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Crossing the Nuclear Rubicon
August 31, 2023

Kim Ju-ae, supposed daughter of North Korean dictator Kim Jong-un, was introduced by her father for the first time to the world and 26.1 million citizens of the Democratic People’s Republic of Korea (DPRK) on November 19, 2022. Her first public appearance was unusual: at the launch of an intercontinental ballistic missile (ICBM) costing up to $10 million (Los Angeles Times, November 4, 2022). Unlike a DPRK spy satellite launched on May 30, 2023, which broke up in midair before reaching space, the ICBM took off as programmed, eventually splashing into the ocean.

Analyst Soo Kim noted in a report for the research group Rand Corp (December 12, 2022) that Kim was “acutely aware” that his country’s advancing nuclear and missile capabilities “are unnerving” Washington and Seoul, but that the allies seem to have reached an impasse over how to deal with the “recalcitrant and nuclear armed North Korea”, just like the United Nations, which has imposed seemingly forever sanctions against Pyongyang, but seems unable to pain Kim Jong-un enough for him to seek peaceful solutions for his starving nation. After each of the six nuclear weapons tests Pyongyang conducted between 2009 and 2016, the UN imposed increasingly restrictive sanctions on North Korea. To many Korean specialists and policymakers, Pyongyang has “already crossed the nuclear Rubicon”, as Soo Kim wrote: “having conditioned the international community to Kim’s missile provocations, the regime has consequently forced the globe to accept that North Korea’s nuclear weapon’s program is here to stay”.

On November 2, 2022, the regime fired 23 short-range, nuclear-capable ballistic missiles, designed to destroy South Korean or U.S. targets. The missiles included some surface-to-air missiles, and most likely a developmental Hwasong 17 ICBM as well, awesome firepower, never before tested by the regime in one day. Estimated costs for the fireworks, calculated Rand expert Bruce Bennet, were $50 million to $75 million, about the amount Pyongyang spent to import rice from China in 2019 to cover grain shortages that year. The following day, November 3, the North Koreans tested seven more missiles. North Korea is estimated to have about 1000 ballistic missiles.

Permanent Provocation

Attempts at diplomacy have not led to a significant reduction in the DPRK’s nuclear threat, says the Rand Corporation report, “nor a curbing of Kim’s appetite for nuclear blackmail”. In addition to its nuclear weapons, North Korea has amassed chemical, biological, and electromagnetic pulse weapons. It also created an active cyber-hacker force, revealed Rand. When the U.S. Indo-Pacific commander, John Aquilino reportedly warned that the U.S. would “immediately” shoot down a North Korean ICBM fired over the U.S. territory Guam or into the Pacific region (Rand Corp, March 14, 2023), Kim Jong-un responded that such an action “will be regarded as a clear declaration of war”. The North Korean ruler not only ignored the prohibition of all of North Korea’s ballistic missile tests by multiple UN Security Council resolutions, but if ever the regime should launch an ICBM in the general direction of the U.S. state of Hawaii, Washington could hardly hesitate to shoot down the potential aggressor.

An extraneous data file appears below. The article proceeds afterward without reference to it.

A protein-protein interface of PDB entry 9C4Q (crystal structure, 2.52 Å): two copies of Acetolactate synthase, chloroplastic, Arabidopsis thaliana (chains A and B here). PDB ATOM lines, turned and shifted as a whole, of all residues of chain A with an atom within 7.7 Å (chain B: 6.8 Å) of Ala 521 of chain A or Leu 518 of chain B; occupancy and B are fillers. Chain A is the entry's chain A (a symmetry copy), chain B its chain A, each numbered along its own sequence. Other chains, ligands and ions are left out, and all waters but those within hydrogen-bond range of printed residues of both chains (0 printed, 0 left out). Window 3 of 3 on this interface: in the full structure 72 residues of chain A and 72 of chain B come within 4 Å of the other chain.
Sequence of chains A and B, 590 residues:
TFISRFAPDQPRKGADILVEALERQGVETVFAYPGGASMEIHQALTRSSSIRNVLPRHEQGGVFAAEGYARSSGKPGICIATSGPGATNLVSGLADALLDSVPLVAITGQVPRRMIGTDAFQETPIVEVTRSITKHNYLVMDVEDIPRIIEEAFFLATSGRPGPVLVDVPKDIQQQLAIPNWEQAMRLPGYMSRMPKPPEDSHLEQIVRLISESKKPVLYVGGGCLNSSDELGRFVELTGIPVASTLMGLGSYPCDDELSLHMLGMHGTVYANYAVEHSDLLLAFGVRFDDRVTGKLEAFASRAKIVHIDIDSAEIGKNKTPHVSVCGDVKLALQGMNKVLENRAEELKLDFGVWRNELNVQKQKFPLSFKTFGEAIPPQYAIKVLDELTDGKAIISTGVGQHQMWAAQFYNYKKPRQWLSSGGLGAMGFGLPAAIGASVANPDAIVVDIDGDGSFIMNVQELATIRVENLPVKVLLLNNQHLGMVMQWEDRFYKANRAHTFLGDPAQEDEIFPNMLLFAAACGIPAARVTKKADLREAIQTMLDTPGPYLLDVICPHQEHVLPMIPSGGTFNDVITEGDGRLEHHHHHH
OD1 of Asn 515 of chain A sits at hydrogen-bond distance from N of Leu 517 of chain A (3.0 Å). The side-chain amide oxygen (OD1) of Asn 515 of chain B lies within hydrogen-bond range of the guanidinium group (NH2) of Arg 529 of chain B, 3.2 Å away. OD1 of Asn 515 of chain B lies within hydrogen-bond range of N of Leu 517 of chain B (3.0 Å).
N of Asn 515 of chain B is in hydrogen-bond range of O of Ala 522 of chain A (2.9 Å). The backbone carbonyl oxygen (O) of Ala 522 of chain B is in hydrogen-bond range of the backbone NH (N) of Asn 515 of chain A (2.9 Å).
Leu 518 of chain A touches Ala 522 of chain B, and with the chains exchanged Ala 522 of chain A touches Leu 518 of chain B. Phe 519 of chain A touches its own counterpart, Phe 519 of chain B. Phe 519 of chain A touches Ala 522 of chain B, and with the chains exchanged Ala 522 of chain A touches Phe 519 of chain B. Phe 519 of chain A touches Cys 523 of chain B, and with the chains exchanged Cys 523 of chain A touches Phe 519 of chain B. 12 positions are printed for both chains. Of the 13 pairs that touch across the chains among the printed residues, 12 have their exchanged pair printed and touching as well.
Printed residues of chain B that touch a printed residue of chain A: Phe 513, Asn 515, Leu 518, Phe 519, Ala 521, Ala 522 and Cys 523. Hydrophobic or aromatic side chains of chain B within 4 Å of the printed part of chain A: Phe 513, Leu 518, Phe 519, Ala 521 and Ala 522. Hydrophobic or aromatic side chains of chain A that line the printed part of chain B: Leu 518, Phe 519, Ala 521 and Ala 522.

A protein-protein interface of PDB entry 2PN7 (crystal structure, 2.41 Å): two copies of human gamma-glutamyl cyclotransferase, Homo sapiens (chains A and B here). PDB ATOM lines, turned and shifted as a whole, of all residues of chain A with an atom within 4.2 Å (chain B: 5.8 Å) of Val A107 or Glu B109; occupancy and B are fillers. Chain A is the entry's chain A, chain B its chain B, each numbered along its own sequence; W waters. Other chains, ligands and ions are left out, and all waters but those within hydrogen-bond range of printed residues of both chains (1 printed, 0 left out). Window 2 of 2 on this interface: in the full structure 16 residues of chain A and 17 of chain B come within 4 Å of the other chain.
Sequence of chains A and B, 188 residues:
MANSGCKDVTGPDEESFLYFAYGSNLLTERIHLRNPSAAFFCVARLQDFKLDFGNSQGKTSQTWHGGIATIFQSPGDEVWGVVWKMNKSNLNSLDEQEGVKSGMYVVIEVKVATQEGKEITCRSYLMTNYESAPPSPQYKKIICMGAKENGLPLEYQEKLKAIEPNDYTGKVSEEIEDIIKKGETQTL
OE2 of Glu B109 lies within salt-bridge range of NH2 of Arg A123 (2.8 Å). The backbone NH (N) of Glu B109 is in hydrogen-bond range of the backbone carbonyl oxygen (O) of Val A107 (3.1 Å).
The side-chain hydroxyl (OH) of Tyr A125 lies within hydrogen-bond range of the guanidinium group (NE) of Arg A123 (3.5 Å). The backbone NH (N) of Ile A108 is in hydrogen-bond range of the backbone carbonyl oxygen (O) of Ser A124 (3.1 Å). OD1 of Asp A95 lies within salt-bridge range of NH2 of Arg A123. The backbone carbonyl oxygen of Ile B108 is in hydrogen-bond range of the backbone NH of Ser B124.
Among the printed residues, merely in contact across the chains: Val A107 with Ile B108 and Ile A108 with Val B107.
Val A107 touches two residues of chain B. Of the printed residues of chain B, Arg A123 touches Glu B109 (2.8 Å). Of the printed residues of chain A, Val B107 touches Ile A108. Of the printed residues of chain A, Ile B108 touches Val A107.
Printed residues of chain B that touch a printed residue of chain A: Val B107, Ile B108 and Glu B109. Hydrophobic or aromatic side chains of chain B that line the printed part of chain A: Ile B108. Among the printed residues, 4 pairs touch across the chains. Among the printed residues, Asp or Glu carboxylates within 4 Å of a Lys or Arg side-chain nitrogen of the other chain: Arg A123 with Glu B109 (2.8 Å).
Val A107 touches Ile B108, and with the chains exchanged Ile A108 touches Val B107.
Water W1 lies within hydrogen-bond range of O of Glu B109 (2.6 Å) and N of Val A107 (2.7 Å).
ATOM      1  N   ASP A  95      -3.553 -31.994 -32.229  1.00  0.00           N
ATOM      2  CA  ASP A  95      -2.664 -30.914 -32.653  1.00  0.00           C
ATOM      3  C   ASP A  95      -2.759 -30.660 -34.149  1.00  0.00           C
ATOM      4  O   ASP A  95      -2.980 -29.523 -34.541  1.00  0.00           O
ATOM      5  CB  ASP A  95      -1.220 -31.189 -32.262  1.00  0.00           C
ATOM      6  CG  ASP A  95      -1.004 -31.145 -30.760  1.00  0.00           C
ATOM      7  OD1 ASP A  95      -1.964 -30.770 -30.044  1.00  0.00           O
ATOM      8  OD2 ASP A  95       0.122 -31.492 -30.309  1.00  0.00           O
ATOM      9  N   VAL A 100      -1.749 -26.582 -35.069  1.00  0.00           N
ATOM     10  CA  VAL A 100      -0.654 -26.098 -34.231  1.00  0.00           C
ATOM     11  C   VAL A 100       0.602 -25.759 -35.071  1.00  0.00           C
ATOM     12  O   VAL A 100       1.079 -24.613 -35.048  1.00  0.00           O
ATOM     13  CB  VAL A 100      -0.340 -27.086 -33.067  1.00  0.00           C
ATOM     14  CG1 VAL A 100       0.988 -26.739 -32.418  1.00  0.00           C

What kind of warhead, if any, does that missile carry? Since he inherited power from his deceased father in 2011, Kim’s nation has found itself in isolation and economic stagnation. In comparison, the rise of South Korea into a developed country “could be called a miracle”, concluded El Mostafa Rezrazi, Professor of Crisis Management and Social Studies and a Senior Fellow at the Policy Center for the New South, and researcher Nouha Benjelloun Andaloussi, coordinator of the Korean Program at the African Center of Asian Studies, in their research paper on ‘The evolution of South Korea’s ODA strategy: The Moroccan Case’ (June, 2020). Since the Korean War (1950-1953), North Korea has seemingly pursued a repression and starvation model, whereas South Korea, its declared enemy, started in 1963 to help developing countries, first with American funds, then only a few years later, with its own means, programs, and schemes. Instead, the dilemma for the 41-year old dictator in the North has been how to ensure its security, while sustaining political isolation and control necessary for regime survival.

National tragedies have not deterred the regime from spreading its limited power and funds around the globe. A few years ago, the Washington Post asked “Are North Koreans fighting in Syria?” and felt “it is not as far-fetched as it sounds” (August 3, 2016). The Diplomat commented about a Cuba-North Korea connection (June 8, 2016). The Daily Telegraph suggested that North Korea was helping Iran with nuclear testing (January 24, 2007). Historians estimate that 3000 North Korean troops took part in the Angolan Civil war in the 1970s and 1980s, fighting against apartheid and repression. During those years Libya’s leader Muammar Gaddafi purchased significant amounts of North Korean arms, and Egypt’s President Hosni Mubarak visited Pyongyang at least four times. During the era of decolonization, the communist regime supported several countries governed by former liberation movements, including Namibia, Mozambique, and Zimbabwe. “Sanctioned and shunned” read the headline of a Voice of America text (March 22, 2017), “North Korea finds arms deals in Africa”. “Despite international sanctions, North Korea has found partners across Africa, willing to buy arms and make defense deals”, said the head of a UN panel of experts that investigated the transactions.

According to a  378-page UN  Security Council  report, published in March 5, 2019 (‘2019 final report of the UN Panel of Experts established pursuant to resolution 1874 (2009) investigating North Korean violations of UN sanctions”) North Korea has used a number of methods to avoid detection . The Democratic People’s Republic of Korea , states the UN  Panel of Experts, (5 plus a coordinator) which investigated the evasion tactics of Pyongyang from February 2, 2018 to February 1, 2019 ,“continues  to violate the arms embargo and has attempted to supply small arms and light weapons and other military equipment to Houthi rebels in Yemen, as well as to Libya and Sudan The report accused North Korea of violating a UN arms embargo while trying to sell “a wide range of military equipment to armed groups and governments in the Middle East and Africa”. The panel investigated involvement of the Democratic People’s Republic of Korea in goldmining in the Republic of Congo, the construction of a military camp in Sierra Leone. A North Korean military advisory group was observed in Angola, the provision of encrypted military communication detected in Eritrea.